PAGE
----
Ryzen 3000
Image: AMD

In addition to that, we also have full support for PCIe 4.0 here which helps AMD achieve just that edge and future proofing over the competition. PCIe 4.0 manages to provide double the clockspeeds and throughput as compared to PCIe 3.0. We don’t even have PCIe 4.0 graphics cards yet and the only way to take advantage of PCIe 4.0 SSDs is using AMD’s X570 motherboard and Ryzen 3000 processors. Yes, that’s how far ahead AMD is thinking. The inclusion of PCIe 4.0 is going to be crucial for AMD in the long run. There is a slight disadvantage though as having PCIe 4.0 support on X570 means that the chipset will also pull a considerably higher 11W of TDP and will also require some cooling of its own. This can potentially lead to some reliability issues later down the road.

AMD has also effectively doubled its L3 cache to 16 MB in order to get a significant edge over the competition, especially for gaming.

Performance

Now, this is going to be the make or break moment for AMD. After everything, performance is what matters at the end of the day. However, things look good here as on paper, the Ryzen 3000 should simply demolish the competition. And, unsurprisingly, it shows in our real life tests as well. In gaming, the Ryzen 3000 manages to stay neck-and-neck with equivalent offerings from Intel. The total improvement over the last gen Ryzen 2700X is a whopping 30 percent thanks to the doubled L3 cache and IPC improvements.

Ryzen Gaming Benchmark

On the productivity side, there is no competition. AMD Ryzen 3000 series processors just simply demolish any Intel counterparts, especially in multi-threaded performance thanks to higher core count across the board. Things are a lot closer in single-threaded tests though as Intel’s processors are still able to retain higher peak frequencies of up to 5 GHz. However, in some tests like Cinebench R15, the Ryzen 9 3900X manages to destroy Intel’s Core i9 9900K by a massive margin of over 40%. This carries forward to most other tests.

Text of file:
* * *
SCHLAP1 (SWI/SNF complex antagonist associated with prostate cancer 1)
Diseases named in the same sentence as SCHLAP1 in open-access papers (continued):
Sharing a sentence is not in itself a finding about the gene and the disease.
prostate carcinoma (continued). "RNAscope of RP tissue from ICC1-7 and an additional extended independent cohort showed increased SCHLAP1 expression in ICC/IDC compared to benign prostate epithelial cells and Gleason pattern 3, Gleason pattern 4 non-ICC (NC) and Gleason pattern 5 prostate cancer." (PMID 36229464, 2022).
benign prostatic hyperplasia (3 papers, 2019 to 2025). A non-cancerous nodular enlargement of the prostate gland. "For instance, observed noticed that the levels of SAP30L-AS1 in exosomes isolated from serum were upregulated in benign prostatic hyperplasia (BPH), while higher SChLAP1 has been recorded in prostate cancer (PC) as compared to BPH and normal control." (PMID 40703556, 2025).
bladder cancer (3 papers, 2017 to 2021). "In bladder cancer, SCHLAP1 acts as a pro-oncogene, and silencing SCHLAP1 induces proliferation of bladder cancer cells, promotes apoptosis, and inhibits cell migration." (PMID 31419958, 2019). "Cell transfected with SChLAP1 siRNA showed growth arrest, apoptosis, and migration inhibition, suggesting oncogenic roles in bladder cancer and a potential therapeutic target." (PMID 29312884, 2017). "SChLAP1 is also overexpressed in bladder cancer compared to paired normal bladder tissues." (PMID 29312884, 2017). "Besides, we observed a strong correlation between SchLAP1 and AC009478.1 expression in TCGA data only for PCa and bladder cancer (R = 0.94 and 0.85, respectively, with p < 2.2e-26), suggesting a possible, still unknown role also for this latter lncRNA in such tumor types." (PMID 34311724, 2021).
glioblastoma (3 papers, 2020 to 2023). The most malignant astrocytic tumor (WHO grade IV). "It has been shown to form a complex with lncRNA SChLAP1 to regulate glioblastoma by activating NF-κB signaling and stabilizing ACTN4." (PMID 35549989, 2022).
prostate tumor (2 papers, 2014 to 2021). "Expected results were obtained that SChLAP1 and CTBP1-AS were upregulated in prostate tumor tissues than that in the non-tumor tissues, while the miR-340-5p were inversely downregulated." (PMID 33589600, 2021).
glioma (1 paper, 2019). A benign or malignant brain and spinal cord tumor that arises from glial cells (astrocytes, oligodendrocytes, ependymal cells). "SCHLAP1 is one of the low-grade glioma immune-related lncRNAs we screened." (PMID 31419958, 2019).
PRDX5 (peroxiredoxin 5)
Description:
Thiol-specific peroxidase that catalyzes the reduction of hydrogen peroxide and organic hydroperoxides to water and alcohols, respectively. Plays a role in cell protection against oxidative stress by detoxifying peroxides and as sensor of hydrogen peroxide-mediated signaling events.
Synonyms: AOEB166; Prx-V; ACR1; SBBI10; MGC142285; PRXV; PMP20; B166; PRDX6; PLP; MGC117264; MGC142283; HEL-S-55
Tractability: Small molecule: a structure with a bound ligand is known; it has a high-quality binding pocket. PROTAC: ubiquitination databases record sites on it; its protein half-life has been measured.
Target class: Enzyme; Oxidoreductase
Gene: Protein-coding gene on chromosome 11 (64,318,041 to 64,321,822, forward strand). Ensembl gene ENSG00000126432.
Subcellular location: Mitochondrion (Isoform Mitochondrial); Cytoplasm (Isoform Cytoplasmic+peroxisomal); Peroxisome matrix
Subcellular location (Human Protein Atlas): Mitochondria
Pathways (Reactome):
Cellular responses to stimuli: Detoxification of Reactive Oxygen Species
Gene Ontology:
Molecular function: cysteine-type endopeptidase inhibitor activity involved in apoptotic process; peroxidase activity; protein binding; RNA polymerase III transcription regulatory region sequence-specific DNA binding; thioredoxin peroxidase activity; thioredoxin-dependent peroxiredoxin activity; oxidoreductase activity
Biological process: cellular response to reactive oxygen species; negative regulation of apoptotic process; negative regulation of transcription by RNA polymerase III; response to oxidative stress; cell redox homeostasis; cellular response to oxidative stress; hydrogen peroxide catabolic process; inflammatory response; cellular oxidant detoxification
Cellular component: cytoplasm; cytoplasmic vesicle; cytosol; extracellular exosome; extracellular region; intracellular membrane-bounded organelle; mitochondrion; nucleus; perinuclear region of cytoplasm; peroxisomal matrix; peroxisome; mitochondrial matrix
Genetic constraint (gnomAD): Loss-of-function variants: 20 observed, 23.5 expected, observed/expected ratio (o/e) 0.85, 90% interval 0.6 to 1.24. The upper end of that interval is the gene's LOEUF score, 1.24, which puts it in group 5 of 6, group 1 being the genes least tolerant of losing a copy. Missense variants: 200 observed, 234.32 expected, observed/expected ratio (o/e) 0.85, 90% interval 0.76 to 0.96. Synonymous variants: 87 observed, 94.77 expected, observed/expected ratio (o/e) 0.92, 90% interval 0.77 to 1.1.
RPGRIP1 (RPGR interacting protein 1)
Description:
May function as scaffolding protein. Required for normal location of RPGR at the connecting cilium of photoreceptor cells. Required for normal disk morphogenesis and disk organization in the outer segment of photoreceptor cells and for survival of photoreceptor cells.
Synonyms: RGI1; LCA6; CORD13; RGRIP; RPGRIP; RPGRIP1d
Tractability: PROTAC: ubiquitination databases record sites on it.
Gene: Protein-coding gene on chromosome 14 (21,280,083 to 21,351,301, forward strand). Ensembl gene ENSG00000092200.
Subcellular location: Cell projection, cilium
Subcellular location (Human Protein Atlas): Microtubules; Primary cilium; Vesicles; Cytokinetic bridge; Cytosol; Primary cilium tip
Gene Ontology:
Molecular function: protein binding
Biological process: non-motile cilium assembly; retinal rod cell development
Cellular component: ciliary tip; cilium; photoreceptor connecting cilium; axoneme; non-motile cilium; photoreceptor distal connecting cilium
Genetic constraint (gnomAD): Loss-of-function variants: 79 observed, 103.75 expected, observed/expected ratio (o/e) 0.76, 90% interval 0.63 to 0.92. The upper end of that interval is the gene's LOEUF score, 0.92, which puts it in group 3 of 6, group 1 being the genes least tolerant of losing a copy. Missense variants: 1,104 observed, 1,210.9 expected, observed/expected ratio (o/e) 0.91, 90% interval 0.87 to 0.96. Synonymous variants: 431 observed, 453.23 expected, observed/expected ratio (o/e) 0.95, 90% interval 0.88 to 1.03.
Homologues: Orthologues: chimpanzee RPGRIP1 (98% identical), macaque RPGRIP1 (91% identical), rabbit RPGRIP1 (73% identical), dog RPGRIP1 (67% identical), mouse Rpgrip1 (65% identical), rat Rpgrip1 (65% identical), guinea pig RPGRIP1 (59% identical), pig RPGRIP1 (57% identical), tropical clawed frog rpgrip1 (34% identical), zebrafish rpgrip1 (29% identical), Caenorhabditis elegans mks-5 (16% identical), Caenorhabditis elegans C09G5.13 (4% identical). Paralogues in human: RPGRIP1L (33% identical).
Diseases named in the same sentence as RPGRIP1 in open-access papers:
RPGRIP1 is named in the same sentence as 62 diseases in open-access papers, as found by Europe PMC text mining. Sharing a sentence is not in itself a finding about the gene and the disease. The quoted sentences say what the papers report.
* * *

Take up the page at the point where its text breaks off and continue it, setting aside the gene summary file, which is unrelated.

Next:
Ryzen 3000

The fact that AMD Zen 2 based processors are also being used in next generation consoles from both Sony and Microsoft is also promising as we would finally get some gaming consoles which are somewhat powerful enough as compared to modern gaming PCs. This will eventually push game developers into making better quality games as consoles are always the benchmark for game developers.

Pricing

This is probably the most impressive aspect of AMD’s new Ryzen 3000 line-up. The top-of-the line Ryzen 3900 X with its 12 cores retails at $499. In comparison, Intel’s flagship Core i9-9900K with its lesser 8 cores costs around $488. However, with AMD, you get an RGB cooler included in the $499 which is not the case with Intel. And, in terms of performance, AMD’s offering is on par, if not better, than Intel. Even the $329 Ryzen 7 3700X is a much better option against the Intel Core i7-9700K. There just isn’t any competition here. AMD has just managed to squeeze so much into such a modestly priced package. Frankly, I do not see Intel managing to compete here unless it slashes the prices on its processors. AMD has just won the value game here, hands down.

Ryzen 3000 Price

Conclusion

These are genuinely exciting times. This is the first time we’ve had a legitimately game-changing competitor to Intel’s dominance since the old AMD Athlon 64 CPU. The launch of Ryzen 3000 series will definitely sway consumer interests thanks to its unbeatable performance and value. Ryzen 3000 has also put Intel in a tough spot, with the company not really having an answer in sight. Meanwhile, AMD is already working on its Zen 3 architecture and is on course for its release in a couple of years.

If you only game on your PC, you could look at Intel as well but if you literally do anything else on your PC, choosing anything other than AMD right now would be outright stupid. This is a no brainer. No matter which side you’re on, you have to admit that what AMD has managed to achieve here is extremely impressive. Intel has to cut its prices to compete, there is no other way. If it doesn’t, the sales would suffer. Ryzen 3000 is finally the competition that Intel needed to finally get a wake-up call and hopefully, it responds because at the end of the day, competition is always good for the consumer.